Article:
"Families teach us how love exists in a realm above liking or disliking, coexisting with indifference, rivalry, and even antipathy."

--John Updike, "Brother Grasshopper"
-- Brad Plumer 11:18 PM || ||

March 20, 2004

Some aged Americans

Haven't had much time to read today, what with more of the great cover letter push. But I got through two (really) short books-- Saul Bellow's The Actual and Philip Roth's The Dying Animal. Both were books, I should note, about growing old and decaying. Hard to take, since as Roth's narrator David Kepesh says, it's hard/impossible to imagine any stage later in life.

So, so, the evaluations. Bellow's book, eh. Little excitement there. It's a long drop from The Adventures of Augie March or Herzog (two of my favorite books when I was younger) to The Actual.

Roth, on the other hand, is astounding. I've read, like everyone else, Goodbye, Columbus and Portnoy's Complaint, and decided to quit there, thinking that I didn't really need much more of this. But Roth has departed considerably from those early days, and it's time to admit, I'm going to have to read everything he's ever written. Favorite line:

No matter how much you know, no matter how much you think, no matter how much you plot and you connive and you plan, you’re not superior to sex.
Worth pointing out that this is a rather elegant degradation of a more nuanced and subtly fierce line by Gabriel Garcia Marquez:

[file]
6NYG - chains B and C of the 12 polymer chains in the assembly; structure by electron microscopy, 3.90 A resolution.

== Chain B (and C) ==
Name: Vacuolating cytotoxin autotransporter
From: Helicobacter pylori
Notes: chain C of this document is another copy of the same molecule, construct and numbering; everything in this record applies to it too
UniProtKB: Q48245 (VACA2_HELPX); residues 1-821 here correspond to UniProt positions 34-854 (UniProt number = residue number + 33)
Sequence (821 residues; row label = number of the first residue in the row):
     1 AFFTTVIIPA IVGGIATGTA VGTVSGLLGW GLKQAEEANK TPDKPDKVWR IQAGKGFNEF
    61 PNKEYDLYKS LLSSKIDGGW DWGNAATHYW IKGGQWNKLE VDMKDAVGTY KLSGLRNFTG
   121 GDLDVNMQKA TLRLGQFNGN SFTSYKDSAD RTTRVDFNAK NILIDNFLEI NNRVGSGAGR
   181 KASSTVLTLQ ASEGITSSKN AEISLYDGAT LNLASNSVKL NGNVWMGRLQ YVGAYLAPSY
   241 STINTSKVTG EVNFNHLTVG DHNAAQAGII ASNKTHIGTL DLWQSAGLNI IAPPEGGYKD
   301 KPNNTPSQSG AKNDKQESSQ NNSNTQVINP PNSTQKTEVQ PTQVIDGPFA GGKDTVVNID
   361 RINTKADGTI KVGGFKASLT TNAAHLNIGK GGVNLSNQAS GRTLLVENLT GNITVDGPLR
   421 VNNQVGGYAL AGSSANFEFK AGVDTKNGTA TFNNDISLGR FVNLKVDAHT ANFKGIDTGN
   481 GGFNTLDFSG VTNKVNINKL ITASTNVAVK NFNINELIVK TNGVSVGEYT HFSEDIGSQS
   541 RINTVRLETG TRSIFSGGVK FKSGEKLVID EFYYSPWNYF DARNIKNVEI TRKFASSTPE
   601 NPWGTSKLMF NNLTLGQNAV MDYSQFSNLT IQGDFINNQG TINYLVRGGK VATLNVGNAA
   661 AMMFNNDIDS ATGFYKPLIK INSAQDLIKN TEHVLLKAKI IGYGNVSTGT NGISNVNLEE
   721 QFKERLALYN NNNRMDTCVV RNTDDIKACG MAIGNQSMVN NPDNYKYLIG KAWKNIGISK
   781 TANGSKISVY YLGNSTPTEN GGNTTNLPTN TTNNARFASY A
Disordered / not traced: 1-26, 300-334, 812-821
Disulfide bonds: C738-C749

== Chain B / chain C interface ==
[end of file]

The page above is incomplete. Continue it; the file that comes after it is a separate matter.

He had made notes of these premature observations, intending to write a practical supplement to the Lovers' Companion, but the project met the same fate as the previous one after Ausencia Santander sent him tumbling with her old dog's wisdom, stood him on his head, tossed him up and threw him down, made him as good as new, shattered all his virtuous theories, and taught him the only thing he had to learn about love: that nobody teaches life anything.
The difference between the two writers, I guess, is that Garcia Marquez accepts this, while Roth seems in awe at this wisdom, returning to it constantly, fighting it, masochistically accepting it, making a very bitter comedy out of it. Yes, comedy. If comedy amounts to resigning oneself to fate--while tragedy is about resisting it--then I suppose Roth is a comic writer. He's certainly a funny writer, and a talented writer ("That body is still new to her, she's still trying it out, thinking it through, a bit like a kid walking the streets with a loaded gun and deciding whether he's packing it to protect himself or to begin a life of crime").